Monday, April 12, 2010

E-mail Tips to Follow

Business people in the workplace receive numerous emails each day. Technology has now allowed us to send and receive emails practically anywhere. What often times happens when everyone is always involved in e-mails is that communication among coworkers decreases, emotions are often poorly communicated or miscomunicated, and often times coworkers feel less connected.

By using the books tools and finding more in the article, “Writing Effective E-Mail: Top 10 Tips” there are many practical E-mail tips to help you curb e-mail overkill. First do not assume email is confidential, so don't send anything over e-mail that you wouldn't want posted -- with your name attached -- in the break room. Be professional and courteous. You can do this by not sending chain letters around and refraining from using colored fonts or typing in all caps. Avoid sloppiness and check your work and proofread before you send it to look professional. Do not use e-mail for volatile or complex issues. Make sure to keep messages brief and clear as well as focused and readable. Use a meaningful subject heading to grab readers attention as well as bullets and refraining from writing long essay like e-mails. To save people time write that no reply is necessary to help the receiver prioritize messages. In order to follow e-mail etiquette, respond quickly. Remember to distinguish between formal and informal e-mails. It might be okay to use short abbreviations with your friends, but with your boss and coworkers you should not. Be careful with attachments because they can crash peoples systems and use up time for downloading. Lastly, make sure you clearly identify yourself.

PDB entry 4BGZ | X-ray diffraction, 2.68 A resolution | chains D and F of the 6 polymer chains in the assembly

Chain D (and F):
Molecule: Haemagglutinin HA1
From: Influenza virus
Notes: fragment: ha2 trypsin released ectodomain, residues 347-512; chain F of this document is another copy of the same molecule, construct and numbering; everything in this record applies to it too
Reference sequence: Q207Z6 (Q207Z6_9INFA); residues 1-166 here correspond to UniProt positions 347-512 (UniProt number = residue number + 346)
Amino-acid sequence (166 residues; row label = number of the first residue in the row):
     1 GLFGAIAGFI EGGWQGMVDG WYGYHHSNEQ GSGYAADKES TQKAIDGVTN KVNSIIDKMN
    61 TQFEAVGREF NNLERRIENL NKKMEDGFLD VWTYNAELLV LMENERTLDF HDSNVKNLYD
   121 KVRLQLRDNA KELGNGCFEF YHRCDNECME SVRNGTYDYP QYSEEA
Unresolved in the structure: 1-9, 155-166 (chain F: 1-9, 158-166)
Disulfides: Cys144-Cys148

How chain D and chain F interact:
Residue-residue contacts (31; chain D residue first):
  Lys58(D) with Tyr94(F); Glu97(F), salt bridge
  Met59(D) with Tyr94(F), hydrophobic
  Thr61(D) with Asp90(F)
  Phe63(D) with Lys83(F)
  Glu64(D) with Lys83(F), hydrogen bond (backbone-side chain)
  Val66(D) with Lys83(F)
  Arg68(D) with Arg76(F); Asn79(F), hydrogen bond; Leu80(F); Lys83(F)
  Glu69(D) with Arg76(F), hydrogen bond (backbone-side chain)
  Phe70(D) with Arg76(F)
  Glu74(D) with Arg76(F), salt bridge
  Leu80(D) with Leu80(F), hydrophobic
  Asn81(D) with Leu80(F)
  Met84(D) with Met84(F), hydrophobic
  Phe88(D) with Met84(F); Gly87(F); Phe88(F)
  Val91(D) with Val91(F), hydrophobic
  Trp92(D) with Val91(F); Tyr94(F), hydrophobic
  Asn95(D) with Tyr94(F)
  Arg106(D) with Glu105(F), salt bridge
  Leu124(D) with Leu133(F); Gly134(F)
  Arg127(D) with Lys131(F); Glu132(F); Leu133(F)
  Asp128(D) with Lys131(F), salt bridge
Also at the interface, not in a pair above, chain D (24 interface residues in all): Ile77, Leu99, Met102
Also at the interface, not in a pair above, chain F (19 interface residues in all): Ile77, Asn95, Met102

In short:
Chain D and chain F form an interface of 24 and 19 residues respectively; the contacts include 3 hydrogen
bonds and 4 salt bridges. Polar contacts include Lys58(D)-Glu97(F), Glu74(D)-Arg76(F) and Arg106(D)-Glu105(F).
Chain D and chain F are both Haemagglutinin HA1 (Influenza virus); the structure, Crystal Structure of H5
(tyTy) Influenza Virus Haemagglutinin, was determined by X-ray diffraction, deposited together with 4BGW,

Jerz, Dennis G., and Jessica Bauer. "E-Mail: Ten Tips for Writing It Effectively." Dennis G. Jerz. Web. 12 Apr. 2010. .

Kreitner, Robert. Organizational Behavior. 9th ed. Vol. 1. New York: McGraw-Hill Irwin, 2010.

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